The film begins with a bit of disorientation—an institutional building, a cacophonous crowd, a group of men in soldier uniforms. Was that man carrying a giant sword? A woman with striking blue raspberry hair walks past, as the camera weaves through the crowd following a group of three young Hmong women up an escalator to a room where they transform themselves. In the next scene they emerge as a trio of characters from a Japanese animation, or anime.
The mini documentary, Never Seen Before, begins on the ground at the 2012 Anime Detour, a convention of “anime, manga, and Japanese culture” held in Bloomington, Minnesota. Shot on a small handheld FlipVideo camera, the verité effects of a jerky camera, fluorescent lighting and low quality sound evoke the immediacy of a vacation video and are disorienting at times. Yet, the pageant of fantasy characters, dressed in colorful costumes and often toting exotic gear, that parade in front of the camera are undeniably interesting. Curiosity grows as the camera captures costumed crowds milling around the Hilton Hotel talking with one another, participating in various activities, and taking lots and lots of photos. Like an anthropologist of some exotic ritual, the filmmaker Ms. Kazoua Thor, a senior East Asian Studies major at Hamline University, sets out to learn as much as she can about the way a group of Midwestern Americans of various backgrounds practice Japanese popular culture through cosplay.
Cosplay, a Japanese neologism created from the words costume and play refers to dressing up as a character from Japanese comics, film animation or video games—often in groups at a convention or other social event. It is equal parts performance art, dress up, and role playing. While costumes can be purchased, as Ms. Thor’s documentary illustrates, cosplay enthusiasts are very creative and industrious in the ways they fashion costumes—bricoleurs of the second-hand and masters of the glue gun.
Throughout the film she introduces us to a number of cosplayers and we get to watch as they describe their costumes and their hobby. The subjects of the film come across as honest, lovable folk who impress with their commitment to an activity so filled with wonder. I particularly enjoyed one cosplayer who tells stories of making a chainsaw sword larger than he is tall, and describes how awkward he felt when strangers started coming up to him to hug his character. His cosplay goal: to create elaborate costumes “never seen before” in Minnesota.
As we watch the cosplayers talk about the details of fashioning their costumes and the characters they dream of playing, Ms. Thor cuts to images of the fantasy characters and the players in costume. The effect of the montage is fascinating even if you have know idea who the characters are. Most impressive to me is that none of the characters the cosplayers choose from the vast pantheon of Japanese pop culture ever appear to repeated. For the entire length of the 36-minute documentary we are introduced to a seemingly endless stream of characters from comics, anime and video games.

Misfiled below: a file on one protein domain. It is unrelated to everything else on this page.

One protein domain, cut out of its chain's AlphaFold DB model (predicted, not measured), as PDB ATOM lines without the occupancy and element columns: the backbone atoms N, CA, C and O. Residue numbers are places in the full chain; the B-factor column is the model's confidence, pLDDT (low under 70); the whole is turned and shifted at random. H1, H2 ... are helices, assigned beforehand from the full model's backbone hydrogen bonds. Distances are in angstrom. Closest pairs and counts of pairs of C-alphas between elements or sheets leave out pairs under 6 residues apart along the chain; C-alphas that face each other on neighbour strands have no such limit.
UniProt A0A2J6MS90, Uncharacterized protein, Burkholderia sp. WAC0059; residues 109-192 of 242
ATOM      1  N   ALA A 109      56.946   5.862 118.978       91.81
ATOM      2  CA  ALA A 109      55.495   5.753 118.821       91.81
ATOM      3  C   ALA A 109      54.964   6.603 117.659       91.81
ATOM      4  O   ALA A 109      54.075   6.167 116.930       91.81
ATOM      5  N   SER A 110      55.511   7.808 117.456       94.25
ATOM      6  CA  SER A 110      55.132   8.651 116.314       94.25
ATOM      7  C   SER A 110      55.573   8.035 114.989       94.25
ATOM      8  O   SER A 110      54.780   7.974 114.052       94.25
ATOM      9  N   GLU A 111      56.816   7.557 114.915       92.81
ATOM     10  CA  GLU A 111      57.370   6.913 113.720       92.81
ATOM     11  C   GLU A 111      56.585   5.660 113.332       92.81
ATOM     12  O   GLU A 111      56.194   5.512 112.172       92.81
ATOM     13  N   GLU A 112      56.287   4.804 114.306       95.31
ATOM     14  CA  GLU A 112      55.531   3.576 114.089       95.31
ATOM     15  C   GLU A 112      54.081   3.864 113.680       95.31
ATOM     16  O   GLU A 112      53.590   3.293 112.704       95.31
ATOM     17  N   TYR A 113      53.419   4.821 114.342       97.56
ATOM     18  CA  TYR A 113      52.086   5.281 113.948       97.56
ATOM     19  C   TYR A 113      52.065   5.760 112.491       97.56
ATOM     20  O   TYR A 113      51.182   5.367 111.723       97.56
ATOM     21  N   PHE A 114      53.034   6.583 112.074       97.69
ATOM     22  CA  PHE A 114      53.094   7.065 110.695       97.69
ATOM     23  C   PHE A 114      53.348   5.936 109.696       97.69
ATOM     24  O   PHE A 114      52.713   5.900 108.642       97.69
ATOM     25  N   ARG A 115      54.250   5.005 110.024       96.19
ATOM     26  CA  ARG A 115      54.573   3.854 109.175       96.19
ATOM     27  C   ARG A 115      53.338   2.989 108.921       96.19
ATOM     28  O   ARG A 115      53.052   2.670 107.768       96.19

The most interesting part of Never Seen Before comes at the end when, after really getting to know some of the cosplayers, the film begins to record the motivations for their hobby in their own words. For some it is the healthy practice of a rich fantasy life, for others it is an entertaining escape from everyday life, for yet others the mythos of manga offer imaginative narratives of ideal human interactions. Japanese popular culture offers unintimidating access to places where heroes still dwell. By the end of the film, I wanted more.
Rather than a written thesis for her final senior project in East Asian Studies, Kazoua decided to take a chance this semester and try something entirely new. The fact that she has never worked with video before shows through at times in this documentary. What impresses me most, however, is how well she established rapport with the folks she interviews, and how her final project demonstrates a genuine respect and care for its subjects. I really enjoyed advising her on this project and hope that in future years some ambitious senior might be interested in doing a similar project.
Here is Kazoua’s documentary film about Cosplay. I hope you enjoy it as much as I have!
I have to admit that I was totally oblivious to the cosplay phenomenon. The video is fascinating – in part because it does have that vacation video quality – like we’re getting an inside look.
I’m also impressed with the productivity of your students. I look forward to seeing what you do with your visual anthropology class next spring.
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